Service Dog in Training - German Shepherd Dog Forums
 
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post #1 of 5 (permalink) Old 01-20-2012, 10:15 PM Thread Starter
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Service Dog in Training

Hello, My name is Jennifer Huynh. I am a disabled veteran with PTSD (home-bound) with limited transportation (travel mostly by bus). I was wondering if anyone can give me some advice of how I can train my own service dog. I currently have a pure-bred German Shepherd puppy, Nyssa is 9 weeks old. I have bought the book called "51 Puppy Tricks" by Kyra Sundance. I am thinking of buying her next book "101 Dog Tricks" but there are some training that I can't seem to find in books.
Here are the commands that I would need to train my puppy:
PSD Assistance for Veterans with PTSD
Symptom(s):
Assistive Behaviors
Assistance Classification
reclusiveness:
canine accompanies veteran outside the home

physical task
night terrors:
dog wakes veteran (optional: turn on light)

physical task
startle reaction:
canine-defined personal space perimeter

physical task
dissociative fugue:
'take me home' command

physical task
hypervigilance:
search a room for the presence of humans

physical task
neurochemical imbalance:
Team walks to stimulate endorphin production

physical task
dissociative flashback:
tactile stimulation mediates sensory re-integration and orientation to time/place

physical task
startle response:
alert to presence of others (i.e., 'pop a corner' or 'watch my back’)

work--leveraging a dog's natural senses
dissociative spell:
canine interrupts

work--mind/body
emotional regulation:
canine as therapeutic distraction

work--mind/body
sensory overload:
canine as alternate focus

work--mind/body
social withdrawal:
canine-facilitated interpersonal interaction

work--community integration
lack of insight:
canine alert to emotional escalation

work-- leveraging a dog's natural senses (CBT)
hypervigilance:
canine environmental threat assessment

work-- leveraging a dog's natural senses (CBT)
Note: CBT means ‘cognitive behavioral therapy’. This is a therapeutic technique that is often learned in a talk therapy setting and has been repeatedly demonstrated to be legitimate and efficacious. Applying cognitive behavioral skills to interactions with your PSD can produce powerful outcomes.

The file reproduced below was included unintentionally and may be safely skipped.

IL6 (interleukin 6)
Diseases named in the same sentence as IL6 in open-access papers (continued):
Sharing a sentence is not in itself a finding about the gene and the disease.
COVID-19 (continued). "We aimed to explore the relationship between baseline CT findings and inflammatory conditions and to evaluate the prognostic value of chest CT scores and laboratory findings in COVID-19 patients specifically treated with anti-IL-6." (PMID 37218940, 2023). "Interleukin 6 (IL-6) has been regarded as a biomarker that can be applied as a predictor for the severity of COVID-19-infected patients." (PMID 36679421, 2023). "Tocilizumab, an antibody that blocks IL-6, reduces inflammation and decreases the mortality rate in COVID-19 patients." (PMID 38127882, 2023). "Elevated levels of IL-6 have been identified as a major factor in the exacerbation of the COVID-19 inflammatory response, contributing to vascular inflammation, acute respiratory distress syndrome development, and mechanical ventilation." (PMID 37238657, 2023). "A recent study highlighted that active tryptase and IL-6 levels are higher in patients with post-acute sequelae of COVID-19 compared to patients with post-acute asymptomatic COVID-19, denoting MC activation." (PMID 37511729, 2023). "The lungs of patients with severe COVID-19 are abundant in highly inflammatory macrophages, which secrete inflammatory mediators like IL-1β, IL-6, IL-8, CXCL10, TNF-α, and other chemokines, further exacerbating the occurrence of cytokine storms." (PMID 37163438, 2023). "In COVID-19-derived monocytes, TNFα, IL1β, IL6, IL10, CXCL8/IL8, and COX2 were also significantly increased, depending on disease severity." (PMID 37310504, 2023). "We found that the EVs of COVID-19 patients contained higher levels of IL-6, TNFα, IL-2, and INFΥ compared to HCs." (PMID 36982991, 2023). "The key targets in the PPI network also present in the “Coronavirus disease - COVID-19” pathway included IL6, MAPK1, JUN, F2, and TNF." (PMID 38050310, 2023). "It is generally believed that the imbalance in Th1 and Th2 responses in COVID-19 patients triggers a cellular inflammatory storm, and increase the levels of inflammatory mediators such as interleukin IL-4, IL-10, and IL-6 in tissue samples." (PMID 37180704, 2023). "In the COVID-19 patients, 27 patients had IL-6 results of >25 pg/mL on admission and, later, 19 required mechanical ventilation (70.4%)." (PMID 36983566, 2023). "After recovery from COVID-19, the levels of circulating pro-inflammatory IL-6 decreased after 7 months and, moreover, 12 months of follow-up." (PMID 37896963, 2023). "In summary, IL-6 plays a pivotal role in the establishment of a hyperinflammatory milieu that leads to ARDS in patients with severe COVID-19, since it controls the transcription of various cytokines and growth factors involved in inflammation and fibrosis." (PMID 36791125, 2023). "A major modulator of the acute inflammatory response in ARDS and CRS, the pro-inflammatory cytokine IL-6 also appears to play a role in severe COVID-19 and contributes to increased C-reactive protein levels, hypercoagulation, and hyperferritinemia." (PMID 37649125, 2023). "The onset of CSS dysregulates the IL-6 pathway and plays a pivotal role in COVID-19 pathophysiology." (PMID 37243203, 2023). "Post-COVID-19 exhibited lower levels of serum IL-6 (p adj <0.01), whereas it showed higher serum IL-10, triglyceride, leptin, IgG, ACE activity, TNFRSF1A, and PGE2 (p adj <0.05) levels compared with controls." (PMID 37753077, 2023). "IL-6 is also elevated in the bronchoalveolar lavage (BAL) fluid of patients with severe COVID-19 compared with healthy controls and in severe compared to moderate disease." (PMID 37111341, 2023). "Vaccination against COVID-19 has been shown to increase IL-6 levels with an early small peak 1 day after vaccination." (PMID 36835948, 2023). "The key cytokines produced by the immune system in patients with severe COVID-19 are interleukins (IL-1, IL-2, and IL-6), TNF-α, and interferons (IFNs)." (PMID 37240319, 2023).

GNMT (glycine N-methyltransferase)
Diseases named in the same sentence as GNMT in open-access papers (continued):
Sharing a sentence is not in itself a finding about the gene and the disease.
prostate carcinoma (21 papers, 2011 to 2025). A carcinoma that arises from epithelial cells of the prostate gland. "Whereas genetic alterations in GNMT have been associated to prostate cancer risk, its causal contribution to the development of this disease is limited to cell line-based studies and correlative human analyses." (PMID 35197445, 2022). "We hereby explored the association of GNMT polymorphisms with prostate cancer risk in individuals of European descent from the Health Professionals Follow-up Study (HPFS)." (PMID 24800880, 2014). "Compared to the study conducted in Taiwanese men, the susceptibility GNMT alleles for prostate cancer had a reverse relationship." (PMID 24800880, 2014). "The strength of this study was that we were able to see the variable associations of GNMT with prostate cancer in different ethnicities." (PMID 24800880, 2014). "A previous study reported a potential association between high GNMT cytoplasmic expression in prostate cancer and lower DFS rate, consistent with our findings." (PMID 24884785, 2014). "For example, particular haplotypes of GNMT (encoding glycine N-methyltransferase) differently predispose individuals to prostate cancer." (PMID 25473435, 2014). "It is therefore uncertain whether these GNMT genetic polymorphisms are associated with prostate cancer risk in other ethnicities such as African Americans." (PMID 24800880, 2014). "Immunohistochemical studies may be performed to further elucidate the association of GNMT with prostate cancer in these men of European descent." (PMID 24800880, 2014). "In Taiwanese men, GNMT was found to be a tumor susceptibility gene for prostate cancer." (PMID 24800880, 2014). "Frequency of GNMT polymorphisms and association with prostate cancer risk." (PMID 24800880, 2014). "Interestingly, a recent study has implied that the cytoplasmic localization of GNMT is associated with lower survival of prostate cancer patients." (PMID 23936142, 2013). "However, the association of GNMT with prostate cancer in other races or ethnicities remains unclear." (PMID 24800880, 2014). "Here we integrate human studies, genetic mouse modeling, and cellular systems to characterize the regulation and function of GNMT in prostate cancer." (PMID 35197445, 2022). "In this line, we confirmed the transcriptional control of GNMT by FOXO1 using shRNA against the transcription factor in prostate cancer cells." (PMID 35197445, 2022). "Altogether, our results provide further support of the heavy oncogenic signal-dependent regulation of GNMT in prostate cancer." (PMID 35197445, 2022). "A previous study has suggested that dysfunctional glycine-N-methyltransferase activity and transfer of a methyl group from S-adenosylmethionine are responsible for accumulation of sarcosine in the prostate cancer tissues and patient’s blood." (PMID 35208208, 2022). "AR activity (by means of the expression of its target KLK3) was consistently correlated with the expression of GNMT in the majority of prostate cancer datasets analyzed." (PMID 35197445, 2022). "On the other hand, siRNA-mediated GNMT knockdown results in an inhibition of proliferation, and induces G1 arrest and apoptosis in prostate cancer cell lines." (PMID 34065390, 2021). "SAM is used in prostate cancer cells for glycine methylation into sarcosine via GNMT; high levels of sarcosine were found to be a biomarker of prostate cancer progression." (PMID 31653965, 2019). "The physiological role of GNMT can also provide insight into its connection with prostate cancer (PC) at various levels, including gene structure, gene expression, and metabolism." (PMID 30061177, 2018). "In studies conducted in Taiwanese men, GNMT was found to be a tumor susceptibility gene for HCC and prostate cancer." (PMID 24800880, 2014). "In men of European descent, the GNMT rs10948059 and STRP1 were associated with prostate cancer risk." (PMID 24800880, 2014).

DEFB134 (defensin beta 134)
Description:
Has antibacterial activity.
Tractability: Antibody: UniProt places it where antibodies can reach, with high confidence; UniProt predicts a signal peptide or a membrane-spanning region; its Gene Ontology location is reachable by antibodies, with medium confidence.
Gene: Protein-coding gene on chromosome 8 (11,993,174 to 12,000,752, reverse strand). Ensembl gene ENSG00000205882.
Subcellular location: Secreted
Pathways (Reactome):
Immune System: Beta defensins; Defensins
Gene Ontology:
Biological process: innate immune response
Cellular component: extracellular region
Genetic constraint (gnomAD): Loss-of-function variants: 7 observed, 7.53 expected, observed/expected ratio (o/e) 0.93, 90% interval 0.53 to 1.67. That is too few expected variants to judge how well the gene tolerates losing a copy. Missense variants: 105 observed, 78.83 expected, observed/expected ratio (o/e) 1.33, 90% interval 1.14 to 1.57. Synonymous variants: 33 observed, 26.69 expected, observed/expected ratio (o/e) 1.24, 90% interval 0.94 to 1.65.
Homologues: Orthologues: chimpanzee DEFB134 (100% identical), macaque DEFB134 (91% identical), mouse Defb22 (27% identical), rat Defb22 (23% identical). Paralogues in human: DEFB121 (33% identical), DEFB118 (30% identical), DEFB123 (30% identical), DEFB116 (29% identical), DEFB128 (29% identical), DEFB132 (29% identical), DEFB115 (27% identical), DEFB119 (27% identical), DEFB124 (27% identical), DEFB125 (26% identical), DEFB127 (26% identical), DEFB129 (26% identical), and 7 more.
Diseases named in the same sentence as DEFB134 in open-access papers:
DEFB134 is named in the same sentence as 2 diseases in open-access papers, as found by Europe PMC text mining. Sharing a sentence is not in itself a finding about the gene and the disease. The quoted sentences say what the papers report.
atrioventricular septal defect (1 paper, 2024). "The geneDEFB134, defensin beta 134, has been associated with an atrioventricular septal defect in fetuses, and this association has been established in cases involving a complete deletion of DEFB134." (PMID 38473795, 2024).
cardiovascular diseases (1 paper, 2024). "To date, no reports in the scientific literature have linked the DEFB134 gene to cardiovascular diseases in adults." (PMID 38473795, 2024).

Please help
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post #2 of 5 (permalink) Old 01-20-2012, 11:39 PM
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Congrats on the new puppy. Do you have a trainer in your area you can work with? I think that would be the most helpful.

At this point, I would suggest focusing on socialization and basic obedience as between 8-12 weeks there is a critical socialization period you will want to take advantage of as much as possible. If you are not able to leave the house and/or have limited transportation, do you have any relatives or friends who might be willing to help you socialize the puppy or take you and the puppy (or even just take the puppy if you can't go) to puppy kindergarten classes?

Here is a good series of 2 books on puppy raising and training which is available free online--

1st book: http://www.dogstardaily.com/files/BE...ur%20Puppy.pdf
(I know it's called BEFORE you get your puppy but the info is good.)

2nd book:
http://www.dogstardaily.com/files/AF...ur%20Puppy.pdf


For more help I would recommend joining the Yahoo "Owner Trained Assistance Dogs" group:
ot-adogs : Owner Trained Assistance Dogs - A list for those training their own Assistance Dogs. Handlers with Program dogs are welcome.


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post #3 of 5 (permalink) Old 01-21-2012, 09:59 AM